A security is said to be overbought when its price level is higher than its “true” or “intrinsic” value (however that may be determined). Similarly, an oversold security is one whose price level is lower than its true value. Such securities often undergo price corrections, which is why keeping an eye on them is useful for traders.
An RSI value of less than 30 usually indicates that the corresponding security is oversold, while an RSI value of more than 70 indicates that it is overbought.
To understand the MACD, we first need to understand what an exponential moving average (EMA) is. A moving average is simply an average that constantly changes on the basis of new incoming data points. The moving average of the price of a security is often used to smooth out the effects of brief, random fluctuations over a given period of time. An exponential moving average (EMA) is a moving average in which recent data points are assigned higher weightage than older data points.
Let’s now talk about the MACD indicator. This indicator reflects the relationship between two different EMAs of a given security’s price. In particular, the value of the MACD at a given point in time is obtained by deducting the 26-period EMA from the 12-period EMA.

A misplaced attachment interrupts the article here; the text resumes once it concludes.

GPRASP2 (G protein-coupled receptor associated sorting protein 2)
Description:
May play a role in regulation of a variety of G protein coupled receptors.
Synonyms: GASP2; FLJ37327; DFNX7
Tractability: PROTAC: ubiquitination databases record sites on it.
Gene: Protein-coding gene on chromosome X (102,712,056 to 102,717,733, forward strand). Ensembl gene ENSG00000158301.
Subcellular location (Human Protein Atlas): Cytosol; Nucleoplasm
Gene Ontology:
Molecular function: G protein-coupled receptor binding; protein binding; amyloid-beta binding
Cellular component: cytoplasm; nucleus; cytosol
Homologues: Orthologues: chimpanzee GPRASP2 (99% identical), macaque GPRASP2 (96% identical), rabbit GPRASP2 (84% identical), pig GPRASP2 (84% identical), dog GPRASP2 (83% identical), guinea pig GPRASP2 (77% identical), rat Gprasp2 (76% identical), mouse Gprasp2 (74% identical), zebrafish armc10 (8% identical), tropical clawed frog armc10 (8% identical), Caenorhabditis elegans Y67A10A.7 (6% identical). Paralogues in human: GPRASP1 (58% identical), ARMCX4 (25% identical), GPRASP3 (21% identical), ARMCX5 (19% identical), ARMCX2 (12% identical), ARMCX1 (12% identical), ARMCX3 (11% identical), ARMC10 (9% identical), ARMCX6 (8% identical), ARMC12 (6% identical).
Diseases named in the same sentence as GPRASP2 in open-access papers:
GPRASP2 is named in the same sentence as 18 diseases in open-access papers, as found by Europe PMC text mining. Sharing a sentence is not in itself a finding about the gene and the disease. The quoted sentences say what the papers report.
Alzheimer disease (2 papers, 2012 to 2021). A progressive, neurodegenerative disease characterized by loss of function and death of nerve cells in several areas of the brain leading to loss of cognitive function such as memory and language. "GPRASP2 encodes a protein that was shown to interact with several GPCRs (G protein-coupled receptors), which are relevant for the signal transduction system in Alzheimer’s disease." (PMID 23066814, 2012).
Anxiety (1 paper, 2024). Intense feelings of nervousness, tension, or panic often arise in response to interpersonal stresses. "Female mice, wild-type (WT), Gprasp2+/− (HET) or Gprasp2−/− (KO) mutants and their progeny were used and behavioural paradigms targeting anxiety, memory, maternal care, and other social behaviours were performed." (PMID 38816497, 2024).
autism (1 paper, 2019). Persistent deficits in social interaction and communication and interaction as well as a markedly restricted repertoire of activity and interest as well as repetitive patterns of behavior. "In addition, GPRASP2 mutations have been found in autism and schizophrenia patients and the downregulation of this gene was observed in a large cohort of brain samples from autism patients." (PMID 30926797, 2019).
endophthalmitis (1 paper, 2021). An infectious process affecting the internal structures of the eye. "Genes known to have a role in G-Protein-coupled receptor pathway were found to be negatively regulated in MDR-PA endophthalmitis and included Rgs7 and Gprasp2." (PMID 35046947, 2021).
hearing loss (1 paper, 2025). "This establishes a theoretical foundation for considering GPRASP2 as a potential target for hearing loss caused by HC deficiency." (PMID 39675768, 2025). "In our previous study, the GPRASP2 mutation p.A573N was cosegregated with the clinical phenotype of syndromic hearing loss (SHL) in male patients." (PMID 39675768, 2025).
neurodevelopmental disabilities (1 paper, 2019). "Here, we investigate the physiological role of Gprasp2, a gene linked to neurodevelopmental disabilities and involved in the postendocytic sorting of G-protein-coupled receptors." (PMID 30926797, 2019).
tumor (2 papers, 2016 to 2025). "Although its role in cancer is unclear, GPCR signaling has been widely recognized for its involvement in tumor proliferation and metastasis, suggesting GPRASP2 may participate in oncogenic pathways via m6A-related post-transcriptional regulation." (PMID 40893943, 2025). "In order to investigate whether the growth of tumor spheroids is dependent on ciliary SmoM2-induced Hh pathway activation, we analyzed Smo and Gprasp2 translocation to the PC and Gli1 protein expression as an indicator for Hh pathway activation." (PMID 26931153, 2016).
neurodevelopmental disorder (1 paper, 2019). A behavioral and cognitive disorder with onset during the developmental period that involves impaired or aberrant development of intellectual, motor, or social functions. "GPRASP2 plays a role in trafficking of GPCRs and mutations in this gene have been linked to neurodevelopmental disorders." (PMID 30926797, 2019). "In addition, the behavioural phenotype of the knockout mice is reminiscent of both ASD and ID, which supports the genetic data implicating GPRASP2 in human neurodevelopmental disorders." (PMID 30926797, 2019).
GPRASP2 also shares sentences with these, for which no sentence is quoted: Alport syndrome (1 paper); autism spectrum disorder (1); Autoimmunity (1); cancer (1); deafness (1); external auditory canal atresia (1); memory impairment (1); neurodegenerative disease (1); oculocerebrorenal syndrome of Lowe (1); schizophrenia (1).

The ever-changing MACD value traces out a line called the MACD line. Now, the 9-day EMA of the MACD value is plotted and overlain over the MACD line; this new line is called the signal line. The relationships between these two lines are what serve as various kinds of signals for traders.
For instance, the MACD line crossing the signal line from below is a buy signal, and vice versa. Moreover, the speed with which such a crossover happens indicates the extent to which the relevant security is overbought or oversold.
This indicator is used to identify periods of increasing or decreasing volatility. In other words, it can be used to get some idea about when a market might enter a trend after flat-lining for some time, or vice versa. Market breakouts after flat periods often result in strong directional movement; as a result, such breakouts are often attractive to traders.
The workings of this indicator are quite technical, and involve two other kinds of technical analysis tools called Bollinger Bands and the Keltner Channel.